SIR Keir Starmer has been dubbed the new “quiet man” of politics after his long silence on the re-opening of schools.
The Labour leader has sat on the fence while his party is divided over whether it is safe for kids to return to classes.
He has claimed that the longer schools are shut, the more damage that will be done to children.
But he refuses to rein in is shadow education secretary who has “welcomed” news that schools won’t make a full return until after the summer.
Leftie Rebecca Long-Bailey – an ally of ex-leader Jeremy Corbyn – also backs a militant teaching union which has urged members not to engage with heads about opening schools.
Sir Keir was under mounting pressure to come off the fence after the Boris Johnson vowed to get all children back to full-time school in September.
The PM believes this can be achieved by increasing from 15 to 30 the protective “bubbles” children are placed in.
There is mounting evidence that the prolonged absence from school during the coronavirus pandemic is causing long-term harm to many children.
Children’s Commissioner Anne Longfield has warned that poorer children risk falling further behind in their education.
And she says is even more damaging for 2.3 million with a vulnerable family background.
Last week 1,500 paediatricians wrote to the PM urging him to make the re-opening of schools a priority.
Sir Keir has called on the government to secure a “national consensus” on the re-opening of schools to address “valid safety concerns” raised by unions.
But he refused four times last week to say whether or not thought it was safe for children to be back in school.
Tory MP Jonathan Gullis, a former teacher who sits on the Commons education committee, said: “Keir Starmer is developing a bit of a habit of staying silent. He’s become the quiet man of politics.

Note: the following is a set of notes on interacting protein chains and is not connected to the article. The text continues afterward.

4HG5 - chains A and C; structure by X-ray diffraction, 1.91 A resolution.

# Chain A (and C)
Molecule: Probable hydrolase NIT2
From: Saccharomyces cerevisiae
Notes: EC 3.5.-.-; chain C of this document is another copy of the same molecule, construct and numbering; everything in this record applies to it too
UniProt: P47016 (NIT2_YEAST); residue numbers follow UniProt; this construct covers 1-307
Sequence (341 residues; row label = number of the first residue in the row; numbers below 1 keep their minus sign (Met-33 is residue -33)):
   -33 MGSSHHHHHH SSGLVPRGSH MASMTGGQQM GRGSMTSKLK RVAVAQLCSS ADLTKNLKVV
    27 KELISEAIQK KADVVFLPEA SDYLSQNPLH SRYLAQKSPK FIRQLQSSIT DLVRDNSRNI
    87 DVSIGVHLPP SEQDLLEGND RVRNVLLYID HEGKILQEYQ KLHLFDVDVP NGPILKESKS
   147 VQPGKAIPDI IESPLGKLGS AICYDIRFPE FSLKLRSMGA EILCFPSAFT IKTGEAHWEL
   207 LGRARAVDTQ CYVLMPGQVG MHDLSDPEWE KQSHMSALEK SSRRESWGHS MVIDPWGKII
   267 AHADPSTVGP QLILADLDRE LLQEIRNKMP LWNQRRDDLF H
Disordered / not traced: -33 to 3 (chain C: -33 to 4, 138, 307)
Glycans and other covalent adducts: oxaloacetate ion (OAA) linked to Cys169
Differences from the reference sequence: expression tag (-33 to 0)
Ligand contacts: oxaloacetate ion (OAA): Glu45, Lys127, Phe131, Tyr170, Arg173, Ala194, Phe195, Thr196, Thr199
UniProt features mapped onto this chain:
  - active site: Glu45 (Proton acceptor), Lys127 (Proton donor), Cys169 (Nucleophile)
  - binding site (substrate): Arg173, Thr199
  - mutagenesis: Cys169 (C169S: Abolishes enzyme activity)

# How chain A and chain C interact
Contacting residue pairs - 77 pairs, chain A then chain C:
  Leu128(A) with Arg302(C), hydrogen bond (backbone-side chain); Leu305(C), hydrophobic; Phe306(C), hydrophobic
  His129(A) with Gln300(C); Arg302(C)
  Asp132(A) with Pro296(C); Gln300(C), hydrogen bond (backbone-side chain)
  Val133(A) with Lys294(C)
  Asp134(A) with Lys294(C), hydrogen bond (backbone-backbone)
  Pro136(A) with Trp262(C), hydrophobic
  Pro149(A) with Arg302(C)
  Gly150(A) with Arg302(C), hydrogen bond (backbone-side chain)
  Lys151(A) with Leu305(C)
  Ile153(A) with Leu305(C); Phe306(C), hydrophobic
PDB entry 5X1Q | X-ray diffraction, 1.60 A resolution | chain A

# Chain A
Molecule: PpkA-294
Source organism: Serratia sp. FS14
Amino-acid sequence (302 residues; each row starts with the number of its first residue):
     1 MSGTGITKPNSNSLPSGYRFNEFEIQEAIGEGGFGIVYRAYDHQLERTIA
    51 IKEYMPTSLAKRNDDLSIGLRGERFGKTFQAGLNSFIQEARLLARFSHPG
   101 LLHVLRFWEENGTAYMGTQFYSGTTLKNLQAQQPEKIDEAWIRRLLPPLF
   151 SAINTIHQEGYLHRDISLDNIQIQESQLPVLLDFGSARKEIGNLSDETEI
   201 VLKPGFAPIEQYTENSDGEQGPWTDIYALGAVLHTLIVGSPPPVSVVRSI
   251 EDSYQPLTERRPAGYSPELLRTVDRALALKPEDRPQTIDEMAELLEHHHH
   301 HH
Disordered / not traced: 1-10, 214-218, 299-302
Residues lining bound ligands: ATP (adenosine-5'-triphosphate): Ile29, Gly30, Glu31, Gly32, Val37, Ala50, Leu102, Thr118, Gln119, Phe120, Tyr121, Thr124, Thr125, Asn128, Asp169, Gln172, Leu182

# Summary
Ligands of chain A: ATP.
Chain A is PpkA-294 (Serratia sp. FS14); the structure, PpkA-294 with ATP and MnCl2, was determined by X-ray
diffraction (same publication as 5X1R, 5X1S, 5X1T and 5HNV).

“He remained silent during Jeremy Corbyn’s leadership when anti-semitism was rife. He also sat on the fence when members of his front bench made disgusting comments about the Home Secretary Priti Patel.
“It’s time we heard a bit more from the Labour leader. If he doesn’t like what the government is doing, he should lay out his position.
“Perhaps it’s because on many of the key issues – including Brexit – he is out of touch with working people, particularly those in so-called Red Wall seats his party lost at the last election.”
The “quiet man” jibe has echoes of Sir Iain Duncan Smith’s troubled two-year spell as Tory leader when he told critics: “Do not underestimate the determination of a quiet man.”
Sir Keir, who was elected Labour leader in April, has confirmed his two children have been attending school throughout the pandemic.
But his shadow chancellor Anneliese Dodds has said she does not have the evidence to convince her to send her own children to school.
Tory MP Robert Halfon, who chairs the education select committee, said “This was a big test for Sir Keir to prove whether he is going to de-Corbynise the Labour party.
“About four million children have not had any contact with their teachers since March. It’s time for Sir Keir to show some leadership and tell his MPs what he really thinks.”
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